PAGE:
SIR: What is the origin of "first string," as in the statement that a football player is "a first-string quarterback"? - Paul S.
ANSWER: That goes back to the time of medieval archery when a man needed more than one string for his longbow in competition. If his first string broke, he could take out his second (or reserve) string and proceed.As early as 1524, archers were advised to "have two stringes to your bowe, specially when the one is wroght with a womans fingers." The usefulness of the term caught on.
In 1897 an encyclopedia of sports explained that " `first,' `second' and `third' strings are the first, second and third men chosen to represent a club in any event." Fortunately, that sexist dig about a woman's fingers has been forgotten.
SIR: During recent employment as a documentation writer, I was told that I was using "which" too much when I should be using "that." I see and hear this usage all the time and find it hard to believe that it is incorrect. Your opinion, please. - Steve B.
ANSWER: The old rule is that "which" should be used to introduce non-restrictive clauses and "that" should be used to introduce relative clauses. Many writers follow the rule, but many others ignore it. One authority has written, "in current English `which' is used in place of `that' chiefly for variety." My opinion is that it makes practically no difference, though overuse of "which" could grow tiresome. And if this sounds like straddling the issue, it is.
SIR: What is the meaning of "angst"? I have two dictionaries and neither has the answer. - Sarah R.
ANSWER: Angst, which is borrowed from the Germans, seems to be enjoying a lot of popularity these days, in a neurotic sort of way. It means a general feeling of dread or anguish or anxiety, often accompanied by depression.
SIR: Where did the expression "to eat crow" come from? - Turner K.
ANSWER: That's not easy to say, though it's easy enough to note that crow is a disgusting food and having to eat it would be humiliating.
Crow-eating, at least as a phrase, is American and first appeared in print in the 1870s. It was originally applied to political prophets, according to at least one source. Guess wrong and eat crow.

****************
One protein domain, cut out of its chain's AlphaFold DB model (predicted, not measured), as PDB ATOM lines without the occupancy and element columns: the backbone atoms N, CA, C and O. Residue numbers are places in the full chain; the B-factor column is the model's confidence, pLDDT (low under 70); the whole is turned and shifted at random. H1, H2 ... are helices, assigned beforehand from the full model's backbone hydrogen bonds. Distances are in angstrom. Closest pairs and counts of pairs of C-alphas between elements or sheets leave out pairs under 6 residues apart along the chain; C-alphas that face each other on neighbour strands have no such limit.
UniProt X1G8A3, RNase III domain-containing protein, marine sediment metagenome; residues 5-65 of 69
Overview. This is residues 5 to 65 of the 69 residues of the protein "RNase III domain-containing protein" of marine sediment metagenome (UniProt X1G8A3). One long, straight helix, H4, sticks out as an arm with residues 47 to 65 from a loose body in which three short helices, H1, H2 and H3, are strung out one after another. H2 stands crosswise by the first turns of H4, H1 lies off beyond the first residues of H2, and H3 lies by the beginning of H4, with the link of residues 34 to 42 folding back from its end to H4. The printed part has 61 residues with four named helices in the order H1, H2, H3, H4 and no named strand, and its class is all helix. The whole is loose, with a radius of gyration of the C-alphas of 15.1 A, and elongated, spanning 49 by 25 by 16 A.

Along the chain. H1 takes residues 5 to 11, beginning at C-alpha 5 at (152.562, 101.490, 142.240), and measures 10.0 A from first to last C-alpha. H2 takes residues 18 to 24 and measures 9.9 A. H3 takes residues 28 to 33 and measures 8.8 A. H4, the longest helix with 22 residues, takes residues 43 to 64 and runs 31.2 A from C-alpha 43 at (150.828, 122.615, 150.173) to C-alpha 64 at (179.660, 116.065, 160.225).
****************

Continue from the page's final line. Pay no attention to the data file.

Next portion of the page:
Actually, there is an elaborate story about the origin of the expression, but it's highly suspect. It is said that during a truce in the War of 1812, an American soldier shot a crow and was forced by a British officer to eat a mouthful of it as punishment. But the soldier later got the drop on the Britisher and made him eat the rest. One problem with this account is that it didn't appear in print until 1888, which is a mighty long time to keep a crow-eating tale waiting.
SIR: Watch your language? You wrote the phrase, "each and every," is alliterative. Alliteration, of course, is the repetition of consonant sounds, which simply does not occur in this phrase. - John H.
ANSWER: Oh? Then I wonder why two major dictionaries, under "alliteration," quote a line from poet Charles Churchill, "Apt alliteration's artful aid." Any repetition of consonant sounds there?
If you wish to become an authority on alliteration (I don't), perhaps you should bone up on the distinction between consonantal alliteration and vocalic alliteration. Thank you for providing such an easy setup.
WRY WONDER of the week, from Lillian B.:
"I read an article about country roads that spoke of `bridal paths used only for horses and pedestrian traffic.' I wonder who would be the breadwinner in such a couple, the horse or the walker?"
Send questions, comments, and good and bad examples to Lydel Sims, Watch Your Language, P.O. Box 161280, Memphis, TN 38186. If you quote a book, please give author, title and page number. Sorry, but questions can be answered only through this column.